We might entitle these verses as, "Too much of a good thing is more than enough"! Even eating too much honey can lead to the body's rejection of it; and too much intimate association with friends can break up the friendship. All of us have known people who were what was called "too thick" with their friends and then saw the "break-up" that always ensued.
"A man that beareth false witness against his neighbor Is a maul, and a sword, and a sharp arrow."
This proverb is a reflection of the Decalogue, Commandment No. 9.
"Confidence in an unfaithful man in time of trouble Is like a broken tooth and a foot out of joint."
It would be hard for anyone to imagine two more uncomfortable conditions than those mentioned in line two. The more serious, of course, would be the foot out of joint (`broken' in some translations); because in loss of mobility one would be unable to flee from danger. To paraphrase the proverb it says that, "Trusting an unfaithful man in a crisis is both extremely painful and dangerous."
"As one that taketh off a garment in cold weather and as vinegar upon soda, So is he that singeth songs to a heavy heart."
"Singing gay songs to a heavy heart is like disrobing a man on a cold day, or adding sour wine to soda." Again, this deals with something that is not appropriate and that will not be appreciated.
Deane noted that the soda mentioned here was `nitrate of potash' or saltpeter. ""It effervesces with an acid such as vinegar and becomes useless." This is indeed a valid illustration of the uselessness of singing gay songs to the disconsolate.
"If thine enemy be hungry, give him bread to eat; And if he be thirsty, give him water to drink: For thou shalt heap coals of fire upon his head, And Jehovah will reward thee."
The teaching here is adopted almost word for word in Romans 12:20. "Heaping coals of fire upon the head of an enemy" is a metaphor referring to the pangs of conscience that an enemy will experience upon receiving such undeserved treatment.
Illustration: In our rural community, where this writer grew up, a married couple were experiencing serious problems. A preacher, serving as a counselor, asked the woman, "Have you tried heaping coals of fire upon his head"? She said, "No, but I tried a skillet of hot grease"!
"The north wind bringeth forth rain; So doth a backbiting tongue an angry countenance."
The versions reveal two different meanings of this. "The north wind drives away rain; so doth an angry countenance a backbiting tongue." Here the angry countenance is that of one who hears the words of the backbiter. "The north wind brings forth rain; and a backbiting tongue, angry looks." Here the angry looks are upon the face of the victim of the slander. The passage is true both ways.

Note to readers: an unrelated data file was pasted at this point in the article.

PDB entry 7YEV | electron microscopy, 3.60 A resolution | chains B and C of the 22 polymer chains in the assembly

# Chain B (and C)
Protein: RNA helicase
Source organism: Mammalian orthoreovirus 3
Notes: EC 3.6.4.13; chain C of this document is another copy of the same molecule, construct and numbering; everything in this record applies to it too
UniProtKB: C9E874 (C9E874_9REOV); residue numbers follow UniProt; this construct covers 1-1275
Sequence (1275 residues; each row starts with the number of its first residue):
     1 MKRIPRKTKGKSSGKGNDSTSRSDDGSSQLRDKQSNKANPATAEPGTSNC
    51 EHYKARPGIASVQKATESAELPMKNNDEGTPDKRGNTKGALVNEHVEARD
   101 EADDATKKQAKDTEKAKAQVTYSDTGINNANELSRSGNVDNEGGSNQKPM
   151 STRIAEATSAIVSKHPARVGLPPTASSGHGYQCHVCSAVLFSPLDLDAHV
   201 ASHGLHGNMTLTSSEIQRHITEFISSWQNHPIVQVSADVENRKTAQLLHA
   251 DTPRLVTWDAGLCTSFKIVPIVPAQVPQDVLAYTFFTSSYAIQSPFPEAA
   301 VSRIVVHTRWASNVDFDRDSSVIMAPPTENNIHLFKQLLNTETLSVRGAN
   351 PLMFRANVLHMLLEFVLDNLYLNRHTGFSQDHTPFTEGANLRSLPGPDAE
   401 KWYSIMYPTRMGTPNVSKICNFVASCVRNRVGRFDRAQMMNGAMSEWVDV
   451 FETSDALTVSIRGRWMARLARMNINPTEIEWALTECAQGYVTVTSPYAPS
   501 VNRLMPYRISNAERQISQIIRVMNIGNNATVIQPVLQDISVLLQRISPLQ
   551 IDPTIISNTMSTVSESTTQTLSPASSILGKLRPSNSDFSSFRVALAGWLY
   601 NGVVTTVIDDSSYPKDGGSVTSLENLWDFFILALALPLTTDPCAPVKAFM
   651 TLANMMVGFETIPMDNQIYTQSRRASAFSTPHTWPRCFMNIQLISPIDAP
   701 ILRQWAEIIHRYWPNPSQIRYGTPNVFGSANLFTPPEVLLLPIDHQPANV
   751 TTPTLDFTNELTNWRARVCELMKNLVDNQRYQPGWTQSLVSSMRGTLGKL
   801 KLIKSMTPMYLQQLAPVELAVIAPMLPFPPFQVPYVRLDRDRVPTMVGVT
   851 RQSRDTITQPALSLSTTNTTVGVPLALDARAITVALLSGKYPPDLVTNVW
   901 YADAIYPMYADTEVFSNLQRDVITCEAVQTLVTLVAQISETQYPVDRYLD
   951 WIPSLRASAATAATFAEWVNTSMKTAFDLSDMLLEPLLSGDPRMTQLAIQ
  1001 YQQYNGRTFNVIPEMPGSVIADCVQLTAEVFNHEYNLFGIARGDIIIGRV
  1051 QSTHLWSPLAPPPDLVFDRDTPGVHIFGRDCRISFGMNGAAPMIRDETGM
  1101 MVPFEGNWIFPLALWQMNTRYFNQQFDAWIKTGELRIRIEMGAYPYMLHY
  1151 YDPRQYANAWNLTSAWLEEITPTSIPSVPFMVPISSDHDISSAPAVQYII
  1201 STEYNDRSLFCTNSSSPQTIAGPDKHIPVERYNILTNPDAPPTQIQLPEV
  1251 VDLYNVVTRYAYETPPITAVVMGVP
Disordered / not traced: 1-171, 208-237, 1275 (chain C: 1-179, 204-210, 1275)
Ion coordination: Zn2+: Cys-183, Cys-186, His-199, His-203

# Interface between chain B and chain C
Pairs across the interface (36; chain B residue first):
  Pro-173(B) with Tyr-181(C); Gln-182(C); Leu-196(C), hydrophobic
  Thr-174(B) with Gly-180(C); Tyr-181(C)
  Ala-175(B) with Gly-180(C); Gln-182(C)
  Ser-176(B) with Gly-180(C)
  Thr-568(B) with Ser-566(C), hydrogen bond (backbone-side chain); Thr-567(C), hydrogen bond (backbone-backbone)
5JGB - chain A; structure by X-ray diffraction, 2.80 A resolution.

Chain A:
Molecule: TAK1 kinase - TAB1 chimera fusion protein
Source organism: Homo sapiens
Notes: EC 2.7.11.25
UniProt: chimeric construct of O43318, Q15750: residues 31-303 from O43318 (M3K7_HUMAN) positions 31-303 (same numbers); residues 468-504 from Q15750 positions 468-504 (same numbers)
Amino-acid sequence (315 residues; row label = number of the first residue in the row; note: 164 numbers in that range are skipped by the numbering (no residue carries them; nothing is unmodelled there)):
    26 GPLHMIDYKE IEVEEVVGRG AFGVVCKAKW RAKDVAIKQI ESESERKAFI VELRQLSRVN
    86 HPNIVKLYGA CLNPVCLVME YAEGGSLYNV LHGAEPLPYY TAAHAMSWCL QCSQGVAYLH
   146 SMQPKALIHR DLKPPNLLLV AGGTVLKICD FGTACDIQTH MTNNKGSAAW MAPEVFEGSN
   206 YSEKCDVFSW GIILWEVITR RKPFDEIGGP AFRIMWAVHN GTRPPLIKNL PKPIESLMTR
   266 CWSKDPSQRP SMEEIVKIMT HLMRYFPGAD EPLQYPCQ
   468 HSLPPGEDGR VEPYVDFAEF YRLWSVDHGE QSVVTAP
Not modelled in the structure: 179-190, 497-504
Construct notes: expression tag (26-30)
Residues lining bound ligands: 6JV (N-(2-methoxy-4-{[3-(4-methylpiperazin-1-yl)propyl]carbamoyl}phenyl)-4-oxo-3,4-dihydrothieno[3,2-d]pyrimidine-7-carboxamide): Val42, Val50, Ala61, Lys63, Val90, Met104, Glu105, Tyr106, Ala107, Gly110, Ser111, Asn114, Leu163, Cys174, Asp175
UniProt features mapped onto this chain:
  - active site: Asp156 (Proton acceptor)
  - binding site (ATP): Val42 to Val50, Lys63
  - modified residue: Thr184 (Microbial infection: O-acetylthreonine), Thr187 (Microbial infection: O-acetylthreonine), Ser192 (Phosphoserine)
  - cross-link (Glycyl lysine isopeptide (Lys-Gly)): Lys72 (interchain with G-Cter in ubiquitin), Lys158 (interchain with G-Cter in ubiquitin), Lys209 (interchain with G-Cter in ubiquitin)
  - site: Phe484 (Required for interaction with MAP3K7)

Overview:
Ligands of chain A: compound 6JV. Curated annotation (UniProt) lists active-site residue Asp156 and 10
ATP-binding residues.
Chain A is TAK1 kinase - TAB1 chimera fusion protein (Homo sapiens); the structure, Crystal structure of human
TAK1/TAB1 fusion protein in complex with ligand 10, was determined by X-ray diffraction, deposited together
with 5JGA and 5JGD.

"It is better to dwell in the corner of the housetop, Than with a contentious woman in a wide house."
This is practically the same proverb as Proverbs 21:9,19. See our comments there.
"As cold waters to a thirsty soul, So is good news from afar country."
In a sense, what is said here is true of any good news; but what is implied in this verse is that, "The extreme difficulty of getting news from a distant place (especially in ancient times) heightened and increased the refreshment that such good news gave."
"As a troubled fountain and a corrupted spring, So is a righteous man that giveth way before the wicked."
"The yielding of the righteous man here is a reference to one who is forced to yield." Just as a corrupted source of water for a community brings sorrow to them all, so the tragic overthrow of a righteous man is a heartache to the surrounding neighbors and friends.
"It is not good to eat much honey; So for men to search out their own glory is grievous."
"The Hebrew here is difficult (obscure); but the RSV has guessed at it." "It is not good to eat much honey, so be sparing of complimentary words."
"He whose spirit is without restraint Is like a city that is broken down and without walls."
This is a reference to self-control, or discipline. Without it, a person is as certain to be victimized and destroyed as was an ancient city without any defenses. The necessary self-control, without which there can be no such thing as a happy and productive life, is derived from parental discipline when one is a child. This accounts for the stress that the Book of Proverbs lays on that very thing.
Coffman's Commentaries reproduced by permission of Abilene Christian University Press, Abilene, Texas, USA. All other rights reserved.
Coffman, James Burton. "Commentary on Proverbs 25". "Coffman's Commentaries on the Bible". https://studylight.org/
the Week of Proper 8 / Ordinary 13